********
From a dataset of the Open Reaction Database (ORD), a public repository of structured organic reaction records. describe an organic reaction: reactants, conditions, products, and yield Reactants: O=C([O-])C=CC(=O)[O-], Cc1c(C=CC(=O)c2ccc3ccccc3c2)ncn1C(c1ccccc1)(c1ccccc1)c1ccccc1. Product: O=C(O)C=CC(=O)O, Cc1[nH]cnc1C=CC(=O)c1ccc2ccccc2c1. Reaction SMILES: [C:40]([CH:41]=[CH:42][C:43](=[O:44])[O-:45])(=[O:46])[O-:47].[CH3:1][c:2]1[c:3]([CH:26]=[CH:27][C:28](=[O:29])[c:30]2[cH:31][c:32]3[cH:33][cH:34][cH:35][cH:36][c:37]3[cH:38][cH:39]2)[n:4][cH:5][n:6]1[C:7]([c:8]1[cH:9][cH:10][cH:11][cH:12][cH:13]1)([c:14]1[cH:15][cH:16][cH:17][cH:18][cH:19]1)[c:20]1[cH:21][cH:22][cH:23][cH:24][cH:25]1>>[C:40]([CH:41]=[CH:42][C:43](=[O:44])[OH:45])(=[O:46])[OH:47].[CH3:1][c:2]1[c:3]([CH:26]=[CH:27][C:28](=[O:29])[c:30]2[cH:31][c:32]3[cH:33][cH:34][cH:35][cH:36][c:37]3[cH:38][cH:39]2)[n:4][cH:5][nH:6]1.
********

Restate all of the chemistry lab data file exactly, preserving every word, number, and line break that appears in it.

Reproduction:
From a dataset of the Open Reaction Database (ORD), a public repository of structured organic reaction records. describe an organic reaction: reactants, conditions, products, and yield Reactants: O=C([O-])C=CC(=O)[O-], Cc1c(C=CC(=O)c2ccc3ccccc3c2)ncn1C(c1ccccc1)(c1ccccc1)c1ccccc1. Product: O=C(O)C=CC(=O)O, Cc1[nH]cnc1C=CC(=O)c1ccc2ccccc2c1. Reaction SMILES: [C:40]([CH:41]=[CH:42][C:43](=[O:44])[O-:45])(=[O:46])[O-:47].[CH3:1][c:2]1[c:3]([CH:26]=[CH:27][C:28](=[O:29])[c:30]2[cH:31][c:32]3[cH:33][cH:34][cH:35][cH:36][c:37]3[cH:38][cH:39]2)[n:4][cH:5][n:6]1[C:7]([c:8]1[cH:9][cH:10][cH:11][cH:12][cH:13]1)([c:14]1[cH:15][cH:16][cH:17][cH:18][cH:19]1)[c:20]1[cH:21][cH:22][cH:23][cH:24][cH:25]1>>[C:40]([CH:41]=[CH:42][C:43](=[O:44])[OH:45])(=[O:46])[OH:47].[CH3:1][c:2]1[c:3]([CH:26]=[CH:27][C:28](=[O:29])[c:30]2[cH:31][c:32]3[cH:33][cH:34][cH:35][cH:36][c:37]3[cH:38][cH:39]2)[n:4][cH:5][nH:6]1.